OBMs make sure that everything happens as it’s supposed to — that employees and vendors get paid and that revenues are coming in. Since online businesses weren’t really a thing in 1996, we include it here as one of the jobs that didn’t exist.
4. Social media manager
What is this Facebook or Twitter or Google+? Back 20 years ago, we didn’t know. Therefore, it makes the perfect addition to this list. While social media managers operate similarly to blog community builders, it’s a little different because social media is so spontaneous and ever-changing.
You have dynamic tools to learn about your audience and post the type of content — both original and aggregated — that will appeal to their interests and be relevant to your company’s purpose. Social media managers need to be experts at growing audiences, or at least have the ability to find out what their audiences want.
Unfortunately, there isn’t much certified training for this so it’s one of those things where virtually anyone can call themselves a social media manager as long as they find someone to pay their asking price. That said, people who get it can be valuable to a company’s bottom line.
5. Internet marketer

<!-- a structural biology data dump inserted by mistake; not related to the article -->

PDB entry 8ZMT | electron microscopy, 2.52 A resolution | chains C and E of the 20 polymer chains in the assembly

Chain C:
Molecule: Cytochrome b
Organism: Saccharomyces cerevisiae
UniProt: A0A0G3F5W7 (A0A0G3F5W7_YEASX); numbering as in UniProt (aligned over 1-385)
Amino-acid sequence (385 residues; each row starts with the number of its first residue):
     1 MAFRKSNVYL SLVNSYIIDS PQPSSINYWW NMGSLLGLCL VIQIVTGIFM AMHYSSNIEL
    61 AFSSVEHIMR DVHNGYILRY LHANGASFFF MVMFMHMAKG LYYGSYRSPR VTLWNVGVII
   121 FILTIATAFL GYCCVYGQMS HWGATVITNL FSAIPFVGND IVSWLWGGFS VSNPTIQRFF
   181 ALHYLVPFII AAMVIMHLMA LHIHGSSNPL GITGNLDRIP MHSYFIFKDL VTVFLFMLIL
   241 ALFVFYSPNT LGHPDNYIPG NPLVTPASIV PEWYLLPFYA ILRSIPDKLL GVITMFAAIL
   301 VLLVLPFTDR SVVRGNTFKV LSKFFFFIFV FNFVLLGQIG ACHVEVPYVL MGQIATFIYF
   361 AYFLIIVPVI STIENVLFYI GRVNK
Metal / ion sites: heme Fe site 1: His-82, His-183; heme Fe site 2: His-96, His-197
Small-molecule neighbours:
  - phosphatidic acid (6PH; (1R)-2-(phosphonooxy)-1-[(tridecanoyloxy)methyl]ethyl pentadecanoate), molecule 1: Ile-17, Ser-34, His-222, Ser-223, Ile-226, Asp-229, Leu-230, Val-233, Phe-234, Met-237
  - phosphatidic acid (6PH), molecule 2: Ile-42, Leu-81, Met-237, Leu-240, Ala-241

Internet marketers tend to focus on building momentum for online products and services. The goal is to offer some type of free value and build enough trust with an audience, so that they will shop through affiliate links or purchase premium products and services. Internet marketers can target anything from Amazon to web design to work from home opportunities.
Like anything, it takes work to make it a lucrative profession; but those who master it can do quite well without achieving high levels of education.
6. Content strategist
Content strategists are different from content producers. They don’t actually write anything — or if they do, it’s a separate job function. The primary role of a content strategist is self-implied. They develop strategies for certain content and how it will appear before target audiences. They may also manage paid advertising campaigns through ad networks like Facebook, Google or Yahoo.